The issue in this case concerns whether the ferro chrome from Russia is considered to be "imported directly" from the BDC to the U.S., when it is shipped from the BDC through Rotterdam, Netherlands and Antwerp, Belgium; and subsequently entered into the U.S. Under 19 CFR 10.175(b), merchandise shipped from a BDC through a non-BDC to the U.S. is "imported directly" if: (1) the merchandise does not enter into the commerce of any other country while en route to the U.S., and the invoices, bills of lading, and other shipping documents show the U.S. as the final destination.

In this instance, the contract of sale of the ferro chrome was between the Russian seller (KFP) and the parent company of Minerais (PM). The contracts between KFP and PM do not show the U.S. as the point of delivery. It appears that at the time of the contract between PM and KFP, the subsequent contracts for sale to the subsidiary in the U.S. were not completed. Therefore, the documents issued in the BDC do not show the U.S. as the final destination and the ferro chrome does not meet the requirements of 19 CFR 10.175(b). See HQ 555039 (June 16, 1989), HQ 557640 (January 5, 1994).

Subsection 10.175(d) states as follows:

If the shipment is from any beneficiary developing country to the U.S. through the territory of any other country and the invoices and other documents do not show the U.S. as the final destination, the articles in the shipment upon arrival in the U.S. are imported directly only if they:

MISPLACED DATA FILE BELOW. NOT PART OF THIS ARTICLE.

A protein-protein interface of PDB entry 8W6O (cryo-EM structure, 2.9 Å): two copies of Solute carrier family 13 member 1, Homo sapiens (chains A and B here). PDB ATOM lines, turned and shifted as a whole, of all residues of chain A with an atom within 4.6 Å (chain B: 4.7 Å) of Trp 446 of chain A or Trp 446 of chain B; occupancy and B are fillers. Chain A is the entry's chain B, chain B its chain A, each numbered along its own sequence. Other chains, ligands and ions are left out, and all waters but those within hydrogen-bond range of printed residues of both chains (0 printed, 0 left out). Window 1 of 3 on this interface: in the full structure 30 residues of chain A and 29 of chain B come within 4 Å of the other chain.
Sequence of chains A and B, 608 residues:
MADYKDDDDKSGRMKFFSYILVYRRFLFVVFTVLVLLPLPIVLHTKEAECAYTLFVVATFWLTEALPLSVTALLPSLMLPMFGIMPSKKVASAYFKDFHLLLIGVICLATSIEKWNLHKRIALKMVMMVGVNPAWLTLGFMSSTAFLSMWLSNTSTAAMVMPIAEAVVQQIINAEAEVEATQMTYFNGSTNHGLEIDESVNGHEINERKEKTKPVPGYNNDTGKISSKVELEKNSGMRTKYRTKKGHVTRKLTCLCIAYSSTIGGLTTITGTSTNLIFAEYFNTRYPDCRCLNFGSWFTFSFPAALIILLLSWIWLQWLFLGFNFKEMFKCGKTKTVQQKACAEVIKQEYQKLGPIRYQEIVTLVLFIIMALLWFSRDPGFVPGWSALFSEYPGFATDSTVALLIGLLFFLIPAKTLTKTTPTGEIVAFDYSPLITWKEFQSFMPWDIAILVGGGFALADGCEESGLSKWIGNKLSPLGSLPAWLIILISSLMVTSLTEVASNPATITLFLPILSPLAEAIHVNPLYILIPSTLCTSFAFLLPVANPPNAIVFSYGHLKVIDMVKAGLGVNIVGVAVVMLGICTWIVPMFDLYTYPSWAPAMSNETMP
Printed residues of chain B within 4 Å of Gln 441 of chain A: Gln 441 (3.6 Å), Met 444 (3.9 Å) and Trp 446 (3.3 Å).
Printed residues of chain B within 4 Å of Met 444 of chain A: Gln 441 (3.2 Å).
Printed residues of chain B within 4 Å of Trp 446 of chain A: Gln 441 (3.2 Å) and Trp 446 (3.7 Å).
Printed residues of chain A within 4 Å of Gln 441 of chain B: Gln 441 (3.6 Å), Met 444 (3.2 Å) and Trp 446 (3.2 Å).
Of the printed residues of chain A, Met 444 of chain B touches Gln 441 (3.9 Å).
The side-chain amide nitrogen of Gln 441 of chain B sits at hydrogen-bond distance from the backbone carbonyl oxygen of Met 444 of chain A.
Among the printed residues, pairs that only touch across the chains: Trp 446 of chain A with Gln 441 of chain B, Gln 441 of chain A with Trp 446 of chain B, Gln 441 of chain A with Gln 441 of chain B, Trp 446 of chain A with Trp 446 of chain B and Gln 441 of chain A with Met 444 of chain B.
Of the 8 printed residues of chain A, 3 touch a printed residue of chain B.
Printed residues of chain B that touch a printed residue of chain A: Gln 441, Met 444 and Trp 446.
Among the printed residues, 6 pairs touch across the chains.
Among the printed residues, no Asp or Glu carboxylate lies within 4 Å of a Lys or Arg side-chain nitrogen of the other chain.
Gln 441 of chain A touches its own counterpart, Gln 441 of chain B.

(1) Remained under the control of the customs authority of the intermediate country;

(2) Did not enter into the commerce of the intermediate country except for the purpose of sale other than at retail, and the district director is satisfied that the importation results from the original commercial transaction between the importer and the producer or the latter's sales agent; and

(3) Were not subjected to operations other than loading and unloading, and other activities necessary to preserve the articles in good condition.